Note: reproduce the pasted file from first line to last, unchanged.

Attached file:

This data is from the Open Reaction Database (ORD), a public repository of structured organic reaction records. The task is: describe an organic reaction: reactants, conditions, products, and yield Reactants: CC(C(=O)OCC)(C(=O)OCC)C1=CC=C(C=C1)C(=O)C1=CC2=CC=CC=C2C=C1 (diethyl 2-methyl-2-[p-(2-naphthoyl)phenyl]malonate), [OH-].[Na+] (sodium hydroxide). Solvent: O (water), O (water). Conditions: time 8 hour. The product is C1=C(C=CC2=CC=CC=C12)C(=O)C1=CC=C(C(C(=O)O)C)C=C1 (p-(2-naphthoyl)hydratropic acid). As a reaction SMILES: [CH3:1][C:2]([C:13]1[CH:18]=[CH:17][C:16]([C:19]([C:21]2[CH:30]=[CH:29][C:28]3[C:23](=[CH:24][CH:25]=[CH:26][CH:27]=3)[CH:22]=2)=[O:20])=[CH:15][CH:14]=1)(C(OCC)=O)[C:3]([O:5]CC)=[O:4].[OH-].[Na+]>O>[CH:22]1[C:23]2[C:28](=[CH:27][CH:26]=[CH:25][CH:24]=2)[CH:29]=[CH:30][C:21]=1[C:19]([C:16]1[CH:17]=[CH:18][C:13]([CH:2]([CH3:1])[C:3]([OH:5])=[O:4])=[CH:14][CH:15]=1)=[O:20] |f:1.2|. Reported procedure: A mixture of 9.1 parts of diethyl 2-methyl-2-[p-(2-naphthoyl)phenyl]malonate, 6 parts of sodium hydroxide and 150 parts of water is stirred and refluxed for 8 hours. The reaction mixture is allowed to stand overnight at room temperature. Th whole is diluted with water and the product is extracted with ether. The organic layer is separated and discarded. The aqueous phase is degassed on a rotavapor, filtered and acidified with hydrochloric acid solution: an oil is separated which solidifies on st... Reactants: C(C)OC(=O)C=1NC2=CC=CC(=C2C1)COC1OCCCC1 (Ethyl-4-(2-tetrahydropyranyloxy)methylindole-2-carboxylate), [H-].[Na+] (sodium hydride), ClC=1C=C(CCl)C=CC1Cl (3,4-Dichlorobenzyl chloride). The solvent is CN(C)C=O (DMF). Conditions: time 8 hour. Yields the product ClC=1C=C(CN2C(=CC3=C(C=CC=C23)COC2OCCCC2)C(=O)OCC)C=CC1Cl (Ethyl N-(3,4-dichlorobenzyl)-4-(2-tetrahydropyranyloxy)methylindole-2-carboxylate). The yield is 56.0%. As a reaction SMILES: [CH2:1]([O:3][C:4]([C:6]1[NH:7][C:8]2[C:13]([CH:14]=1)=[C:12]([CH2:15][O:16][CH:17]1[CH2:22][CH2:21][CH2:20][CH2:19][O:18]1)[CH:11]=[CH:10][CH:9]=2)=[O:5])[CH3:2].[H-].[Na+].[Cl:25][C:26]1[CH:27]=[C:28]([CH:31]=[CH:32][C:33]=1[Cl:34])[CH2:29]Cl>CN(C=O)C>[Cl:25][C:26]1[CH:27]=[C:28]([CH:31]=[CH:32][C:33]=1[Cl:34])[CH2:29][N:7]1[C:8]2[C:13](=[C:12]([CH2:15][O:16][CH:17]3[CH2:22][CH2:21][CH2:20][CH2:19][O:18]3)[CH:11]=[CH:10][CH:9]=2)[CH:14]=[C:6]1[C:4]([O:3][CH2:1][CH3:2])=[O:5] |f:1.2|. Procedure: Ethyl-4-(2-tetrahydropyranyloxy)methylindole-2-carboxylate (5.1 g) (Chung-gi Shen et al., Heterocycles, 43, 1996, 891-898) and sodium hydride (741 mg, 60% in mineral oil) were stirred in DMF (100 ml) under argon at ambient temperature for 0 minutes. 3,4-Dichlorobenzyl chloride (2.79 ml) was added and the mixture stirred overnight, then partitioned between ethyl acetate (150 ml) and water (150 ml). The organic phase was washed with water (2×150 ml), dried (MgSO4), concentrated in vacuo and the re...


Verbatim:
This data is from the Open Reaction Database (ORD), a public repository of structured organic reaction records. The task is: describe an organic reaction: reactants, conditions, products, and yield Reactants: CC(C(=O)OCC)(C(=O)OCC)C1=CC=C(C=C1)C(=O)C1=CC2=CC=CC=C2C=C1 (diethyl 2-methyl-2-[p-(2-naphthoyl)phenyl]malonate), [OH-].[Na+] (sodium hydroxide). Solvent: O (water), O (water). Conditions: time 8 hour. The product is C1=C(C=CC2=CC=CC=C12)C(=O)C1=CC=C(C(C(=O)O)C)C=C1 (p-(2-naphthoyl)hydratropic acid). As a reaction SMILES: [CH3:1][C:2]([C:13]1[CH:18]=[CH:17][C:16]([C:19]([C:21]2[CH:30]=[CH:29][C:28]3[C:23](=[CH:24][CH:25]=[CH:26][CH:27]=3)[CH:22]=2)=[O:20])=[CH:15][CH:14]=1)(C(OCC)=O)[C:3]([O:5]CC)=[O:4].[OH-].[Na+]>O>[CH:22]1[C:23]2[C:28](=[CH:27][CH:26]=[CH:25][CH:24]=2)[CH:29]=[CH:30][C:21]=1[C:19]([C:16]1[CH:17]=[CH:18][C:13]([CH:2]([CH3:1])[C:3]([OH:5])=[O:4])=[CH:14][CH:15]=1)=[O:20] |f:1.2|. Reported procedure: A mixture of 9.1 parts of diethyl 2-methyl-2-[p-(2-naphthoyl)phenyl]malonate, 6 parts of sodium hydroxide and 150 parts of water is stirred and refluxed for 8 hours. The reaction mixture is allowed to stand overnight at room temperature. Th whole is diluted with water and the product is extracted with ether. The organic layer is separated and discarded. The aqueous phase is degassed on a rotavapor, filtered and acidified with hydrochloric acid solution: an oil is separated which solidifies on st... Reactants: C(C)OC(=O)C=1NC2=CC=CC(=C2C1)COC1OCCCC1 (Ethyl-4-(2-tetrahydropyranyloxy)methylindole-2-carboxylate), [H-].[Na+] (sodium hydride), ClC=1C=C(CCl)C=CC1Cl (3,4-Dichlorobenzyl chloride). The solvent is CN(C)C=O (DMF). Conditions: time 8 hour. Yields the product ClC=1C=C(CN2C(=CC3=C(C=CC=C23)COC2OCCCC2)C(=O)OCC)C=CC1Cl (Ethyl N-(3,4-dichlorobenzyl)-4-(2-tetrahydropyranyloxy)methylindole-2-carboxylate). The yield is 56.0%. As a reaction SMILES: [CH2:1]([O:3][C:4]([C:6]1[NH:7][C:8]2[C:13]([CH:14]=1)=[C:12]([CH2:15][O:16][CH:17]1[CH2:22][CH2:21][CH2:20][CH2:19][O:18]1)[CH:11]=[CH:10][CH:9]=2)=[O:5])[CH3:2].[H-].[Na+].[Cl:25][C:26]1[CH:27]=[C:28]([CH:31]=[CH:32][C:33]=1[Cl:34])[CH2:29]Cl>CN(C=O)C>[Cl:25][C:26]1[CH:27]=[C:28]([CH:31]=[CH:32][C:33]=1[Cl:34])[CH2:29][N:7]1[C:8]2[C:13](=[C:12]([CH2:15][O:16][CH:17]3[CH2:22][CH2:21][CH2:20][CH2:19][O:18]3)[CH:11]=[CH:10][CH:9]=2)[CH:14]=[C:6]1[C:4]([O:3][CH2:1][CH3:2])=[O:5] |f:1.2|. Procedure: Ethyl-4-(2-tetrahydropyranyloxy)methylindole-2-carboxylate (5.1 g) (Chung-gi Shen et al., Heterocycles, 43, 1996, 891-898) and sodium hydride (741 mg, 60% in mineral oil) were stirred in DMF (100 ml) under argon at ambient temperature for 0 minutes. 3,4-Dichlorobenzyl chloride (2.79 ml) was added and the mixture stirred overnight, then partitioned between ethyl acetate (150 ml) and water (150 ml). The organic phase was washed with water (2×150 ml), dried (MgSO4), concentrated in vacuo and the re...